Did India not get the lead in the third day due to Night-Watchman? Was one end of wicket held up and runs dried up?
BBC sports mentions; the night-watchman is a bowler who has a decent-defensive technique. So our Sharma-ji defense is sound. Let us see… In 41 matches he has faced 1303 balls till now, at strike rate of 29.39. This is almost similar to his first class stats. An argument been given that the night-watchman should be not only have decent defensive technique but also have an ability to make runs or rotate the strike.
Some records of night-watchman (who were bowlers)
- 1962: Pakistani Nasim-ul-Ghani is the first night-watchman to hit a ton, scoring 101 against England at Lord’s in 1962.
- 1977: Australia’s Tony Mann was the second when he scored 108 against India at Perth in 1977.
- 2006: Australia’s Jason Gillespie joined the exclusive group when he notched his maiden Test century (201*) against Bangladesh in Chittagong (which ironically was his last test match for his country)
- 1999: England fast bowler Alex Tudor almost reached three figures against New Zealand in 1999, getting out at 99
- Others : Syed Kirmani, Mark Boucher
But is using a night watch-man, a good idea? According to a study done it is not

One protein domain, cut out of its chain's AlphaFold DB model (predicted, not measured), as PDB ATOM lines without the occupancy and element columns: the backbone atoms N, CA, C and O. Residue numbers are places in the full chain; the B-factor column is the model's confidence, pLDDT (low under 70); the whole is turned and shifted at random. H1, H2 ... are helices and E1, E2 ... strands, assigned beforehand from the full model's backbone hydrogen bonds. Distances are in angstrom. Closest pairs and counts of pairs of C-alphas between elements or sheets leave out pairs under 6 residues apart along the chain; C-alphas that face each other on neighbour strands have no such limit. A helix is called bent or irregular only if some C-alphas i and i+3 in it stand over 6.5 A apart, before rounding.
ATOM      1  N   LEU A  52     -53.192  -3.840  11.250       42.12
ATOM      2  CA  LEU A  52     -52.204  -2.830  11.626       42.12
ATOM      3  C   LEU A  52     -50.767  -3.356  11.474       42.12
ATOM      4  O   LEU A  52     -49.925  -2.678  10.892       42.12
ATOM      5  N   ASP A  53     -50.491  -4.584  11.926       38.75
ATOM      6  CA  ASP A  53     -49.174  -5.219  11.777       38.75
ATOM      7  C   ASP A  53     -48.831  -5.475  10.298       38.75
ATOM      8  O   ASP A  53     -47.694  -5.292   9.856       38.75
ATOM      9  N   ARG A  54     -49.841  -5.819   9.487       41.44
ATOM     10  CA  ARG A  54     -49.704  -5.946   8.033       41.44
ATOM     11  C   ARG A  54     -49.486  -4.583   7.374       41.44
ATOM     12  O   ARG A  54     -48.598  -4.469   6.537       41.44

|Teams Using Night-watchman:|
|Wkts||Scored Higher than Expected||Scored Lower than Expected|
Six other cases were too close to call. The graphical representation for the study:
So maybe next time we do not send in a night watchman or send someone like Ashwin up the order. An old anecdote when West-Indies was playing against Australia (I think), to protect Brian Lara, a night-watchman was sent. He got out, then another was sent he also got out. Finally Lara came out and survived the day.
Tomorrows game…wow going to wake up in 4 hours now…and see if we can break a taboo. And Dada, great insights 🙂
And I could not help sharing the following photo. Our own MMS, doing a night-watchman role for our young Prince 😉 (No pun intended Mr. Kapil S)